Several people have expressed interest in the electric valve that I took off
of the Accusump that I used to have. So, in the interests of even a token
move towards cleaning out my "stuff pile", I'll part with it. But I don't
know to whom, or for how much. So...
I'll give it to the person who a: wants it, b: pays for shipping, and c:
writes the funniest philosophically profound statement about the ultimate
futility of driving very old cars around in circles very fast. (that's
vintage racing, in case you missed the oh-so-dry humour)
Contest closes on Thursday PM - I'm testing on Friday, so will be at the
track driving a very old car around in circles (Mosport!) very (to me!)
fast! Those who don't want the valve, feel free to enter as well, just say
that you are participating as Gentlemen, for the love of the sport...
Director, Global Sales
UUNET, An MCI WorldCom Company
OK, I'm gonna get into this contest under the wire. I have not yet vintage
raced, but I'm now preparing a car to race. I hope to complete this car and
be racing before I fall of my perch, and it looks like this may be a close
run thing. I am just under 40 years old (uh-oh), and luckily the car is two
years older (1958).
I have been a car nut since the age of nine. I have been a witness at many
vintage races since 1980, and I haven't missed a single Elkhart Lake July
event since 1981. I have driven the track in Touring with the oft-ignored "60
mph speed limit and no passing, thank you" directive. I eagerly read "The
Last Open Road" at least twice a year, particularly for the thrilling part
where they drive the C-Types to Elkhart from New Jersey. My first car (which
I restored) was an MG. My other vehicles of interest are a 1966 Sprite and a
1968 Bonneville motorcycle. Both are absolutely riddled with Lucas electrics.
I am well acquainted with the concept of futility.
Here's my take on the futility of vintage racing:
Vintage racing is nothing like regular racing, or like most normal sports or
recreational endeavors. We spend a great deal of resources (time, money,
psychic and physical energy) attempting to achieve some internally motivated
satisfaction. Personal motivations seem to vary tremendously, and so you get
to observe some clearly different and highly personal approaches to vintage
So, this is like "A Field Guide to the North American Vintage Racer". Please
keep in mind that I personally don't think one is much better that the
others, just different, and all of them put together is what makes vintage
racing so interesting:
1. I've got a faster car and I'm a better driver: - OK, this guy is a
racer, and wants to win at what he considers to be this sport. Sometimes
these guys cars are a little less respectful of period modifications (Brembo
brakes the size of deluxe pizza's, NASCAR tuned Chevy motors, Carbon Fiber
ashtrays, etc). These non-original aspects don't seem to bother these people,
nor do they seem to understand how much this bothers others. They don't
comprehend the reason they are able to out-brake that Allard into turn 5 is
not superior ability, but because they have put real brakes on their car.
2. I've got a larger central appendage: - Vintage racing for this
person seems to be a business substitute or just another battleground to
prove greater superiority or net worth or something. Usually can be found in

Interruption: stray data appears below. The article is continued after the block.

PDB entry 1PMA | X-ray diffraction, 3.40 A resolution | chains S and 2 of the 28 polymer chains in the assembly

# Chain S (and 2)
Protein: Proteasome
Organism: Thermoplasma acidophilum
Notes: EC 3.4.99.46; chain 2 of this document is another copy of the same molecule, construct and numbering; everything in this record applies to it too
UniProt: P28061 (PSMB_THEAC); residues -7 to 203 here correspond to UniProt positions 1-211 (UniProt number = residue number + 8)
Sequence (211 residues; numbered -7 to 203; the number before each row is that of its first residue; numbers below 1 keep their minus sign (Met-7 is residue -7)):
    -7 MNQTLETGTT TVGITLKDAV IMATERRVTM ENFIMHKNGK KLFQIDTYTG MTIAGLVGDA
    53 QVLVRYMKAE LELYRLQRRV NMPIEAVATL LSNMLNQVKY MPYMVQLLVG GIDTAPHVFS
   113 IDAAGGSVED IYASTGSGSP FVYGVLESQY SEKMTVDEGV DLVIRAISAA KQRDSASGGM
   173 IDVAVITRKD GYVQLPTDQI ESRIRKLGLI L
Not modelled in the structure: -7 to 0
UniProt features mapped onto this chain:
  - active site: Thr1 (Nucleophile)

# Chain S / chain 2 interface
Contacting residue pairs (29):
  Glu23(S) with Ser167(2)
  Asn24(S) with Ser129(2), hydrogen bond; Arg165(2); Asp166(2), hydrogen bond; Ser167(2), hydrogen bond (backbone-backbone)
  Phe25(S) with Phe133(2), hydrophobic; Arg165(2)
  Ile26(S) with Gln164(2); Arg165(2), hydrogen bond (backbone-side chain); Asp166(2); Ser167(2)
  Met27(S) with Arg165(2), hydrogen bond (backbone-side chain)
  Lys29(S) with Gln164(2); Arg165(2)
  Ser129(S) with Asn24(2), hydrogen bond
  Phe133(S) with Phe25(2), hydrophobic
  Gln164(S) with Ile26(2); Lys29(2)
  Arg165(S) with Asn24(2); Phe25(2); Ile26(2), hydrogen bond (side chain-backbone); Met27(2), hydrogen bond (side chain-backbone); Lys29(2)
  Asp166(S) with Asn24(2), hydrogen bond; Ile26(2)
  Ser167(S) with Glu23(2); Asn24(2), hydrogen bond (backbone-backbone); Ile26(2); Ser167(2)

the vicinity a motorhome large and tasteful enough to handle the next Hank
Williams, Jr. US Tour. The level of support these folks provide for their
vintage racing effort makes Briggs Cunningham look like a welfare dependent
skid row vagrant.
3. I like old race cars and race history: - These guys really take the
period aspect very, very seriously indeed, and can sometimes tell you far
more than you will ever need to know about an awful lot of stuff. No really,
I mean lots and lots of stuff. For a long, long time - without any apparent
intake of oxygen. On the other hand, these are also the guys who seem to do
the hard organizational work that makes vintage racing tick.
4. I wanna be Jim Clark: - These folks love the style, feel, and look
of the particular era, and want to recreate the best parts of it. They have
some great fantasy they want to live out, and it often involves famous and
obscure racers who died in fiery wrecks. So these may not always be the
healthiest fantasies, but you have to work with what you've got. I'm firmly
in this camp, with another tentative foot in the "I like old race cars" camp.
I'm not particular though, I don't need to be Jim Clark. I'll settle for
being Graham Hill, if Clarks already spoken for this weekend.
5. I wanna drive a CAN-AM Car: - I can think of no reason why anyone in their
right mind would get into these monsters. In their day, these things made the
top pro racers turn white with fear and wet themselves. Our technological
march assures us we are pulling more power, using better brake material, and
stickier tires than in the CAN-AM hey-day. I can write no more about these
The real futility of vintage racing is not the destruction of hundreds and
hundreds of pounds of expensive tires and brakes, or the shattering of
increasingly rare engine, driveline, and suspension parts. That seems to be
the fun part. I suspect the futility, at least for me, may have something to
do with the eventual realization that there may be more economically
reasonable ways of imitating Jim Clark. Like raising sheep. Until I actually
do some vintage racing, I can't tell you about the ultimate futility of
vintage racing, because I don't know it yet.
But I am willing to learn.
St. Charles, Illinois